Jill (again, not her real name) was a successful woman of color who, externally, had an enviable relationship with her partner. But beneath the surface, the relationship was anything but ideal. Domestic violence rocked Jill’s relationship, much to everyone’s surprise. When Jill, the victim, sought counselling from her church, she found that she did not feel much comfort in her religion as she had so many times before. This, according to close friends, was due to the Black church’s stigma and silence toward homosexuality.

Many of us who identify as LGBTQ and grew up in religious environments often struggle to balance our religion with our love lives. We search for a middle ground. Often times, it seems as though there is no common ground. And the denial of solace that many seek in their religion is further proof of that. Instead of opening its doors to support victims as they typically do with people who define as heterosexual, the church has been known to shun and even blame LGBTQ people for their struggles. Not only does this cause the victim to feel shame, but it also causes the victim to feel as though they are alone. This could cause problems, including psychological problems, down the line.  

Race has played a significant role in the criminal justice system’s approach to many crimes. Whether People of Color have been the victim, the perpetrators, or wrongfully accused, the justice system has always practiced a level of unfairness. This has spurned the practice of what many activists and scholars have dubbed the “Politic of Silence.” This is the practice of not bringing “unnecessary attention” and stigma to oneself or their community.

For some domestic violence victims within LGBTQ communities of color, this practice is all too relevant. Due to stigmas relating to one’s sexuality and one’s race, as mentioned before, many choose not to share their struggles or seek legal assistance and counseling. This is true across our communities: Black, Latinx, South and East Asian, SWANA, Indigenous, and otherwise. The Politic of Silence is a major contributing factor to the invisibility of LGBTQ domestic violence. It is also the horrific result of the white, heterosexual mainstream society’s habit of stigmatizing victims instead of assisting them. One can infer that this is done intentionally.

The idea of intent comes into play when one thinks of the history of the underprivileged in this society. From the beginning, laws and resources were solely permitted to white, heterosexual (presumably) men. All of those who did not fit into this criteria were pushed into substrata that emphasized that they did not belong. There’s our key point. Our society takes pride in emphasizing and highlighting which groups “do not belong.” Much like the ancient Indian caste system that we often learned about in our World History classes, our society was designed to place people into certain strata. Furthermore, the system was designed to ensure that you remained in your assigned strata.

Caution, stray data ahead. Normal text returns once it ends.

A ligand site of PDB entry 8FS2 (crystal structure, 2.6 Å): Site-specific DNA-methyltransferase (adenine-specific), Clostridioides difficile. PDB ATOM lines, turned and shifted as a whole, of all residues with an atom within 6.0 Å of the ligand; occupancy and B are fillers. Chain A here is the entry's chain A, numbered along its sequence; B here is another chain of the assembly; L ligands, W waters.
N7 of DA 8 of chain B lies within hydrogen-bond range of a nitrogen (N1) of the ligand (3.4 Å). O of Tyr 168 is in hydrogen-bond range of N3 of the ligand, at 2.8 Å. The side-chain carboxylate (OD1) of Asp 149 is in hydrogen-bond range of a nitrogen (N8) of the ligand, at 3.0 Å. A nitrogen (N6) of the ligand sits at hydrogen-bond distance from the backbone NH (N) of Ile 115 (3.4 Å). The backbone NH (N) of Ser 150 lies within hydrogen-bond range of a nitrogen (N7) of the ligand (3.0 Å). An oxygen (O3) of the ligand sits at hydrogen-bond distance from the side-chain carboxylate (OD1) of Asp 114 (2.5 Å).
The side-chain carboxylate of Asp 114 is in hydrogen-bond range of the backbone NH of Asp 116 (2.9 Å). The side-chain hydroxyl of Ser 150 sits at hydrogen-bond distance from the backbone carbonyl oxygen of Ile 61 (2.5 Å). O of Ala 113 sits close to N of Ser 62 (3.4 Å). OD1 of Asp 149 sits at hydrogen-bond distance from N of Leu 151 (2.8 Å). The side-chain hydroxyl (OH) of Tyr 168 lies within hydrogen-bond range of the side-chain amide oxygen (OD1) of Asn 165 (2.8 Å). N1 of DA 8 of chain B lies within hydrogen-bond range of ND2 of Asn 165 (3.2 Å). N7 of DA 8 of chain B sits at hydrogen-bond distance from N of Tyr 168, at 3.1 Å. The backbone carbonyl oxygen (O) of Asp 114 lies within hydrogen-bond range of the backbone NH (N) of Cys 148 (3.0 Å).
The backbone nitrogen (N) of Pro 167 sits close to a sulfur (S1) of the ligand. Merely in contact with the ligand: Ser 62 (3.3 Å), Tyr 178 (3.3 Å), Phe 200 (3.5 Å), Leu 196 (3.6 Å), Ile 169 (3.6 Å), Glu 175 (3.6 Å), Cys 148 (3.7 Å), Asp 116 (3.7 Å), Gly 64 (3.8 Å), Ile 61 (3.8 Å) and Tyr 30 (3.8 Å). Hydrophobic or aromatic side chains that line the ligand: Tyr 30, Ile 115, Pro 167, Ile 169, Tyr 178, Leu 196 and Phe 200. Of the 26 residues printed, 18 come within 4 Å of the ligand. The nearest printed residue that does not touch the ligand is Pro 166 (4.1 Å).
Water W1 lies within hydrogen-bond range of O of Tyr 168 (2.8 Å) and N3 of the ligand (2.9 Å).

Today, however, these strata are no longer stagnant. There is more flexibility in social class, more access to education, etc. But, our society, even subliminally so, still needs to emphasize and remind one of “their place”. Pertaining to domestic violence within the LGBTQ community, the message is clear: you “chose” to be different. Stay in your lane. You do not get to enjoy the same benefits we do as we “normal people”. The same can be said for people of color: you can be as educated or even more educated than your white counterparts, but still stay in your place because you are not white. And for an LGBTQ Person of Color? Well, you can infer what the message is from there. The “open” arms of our society, although really have not been open for anyone who is “different” have closed for LGBTQ People of Color.

The point here is that the resources needed by victims of domestic violence are not easily acceptable or altogether absent for the LGBTQ community. At an even greater disadvantage are LGBTQ People of Color. This is because domestic violence within our community is invisible: ignored by mainstream society and not talked about significantly within our community. Our struggles are dismissed and invalidated. And by these actions, our societies strive to remind us of our differences and to prevent us from thoroughly being part of the so-called American Fabric. As LGBTQ People of Color, it seems that we are alone and abandoned.

Where is OUR safe space when it comes to preventing, aiding, and bringing justice for the LGBTQ + POC victims of domestic violence? Where can we find it? How can we build it? Why isn’t it here already?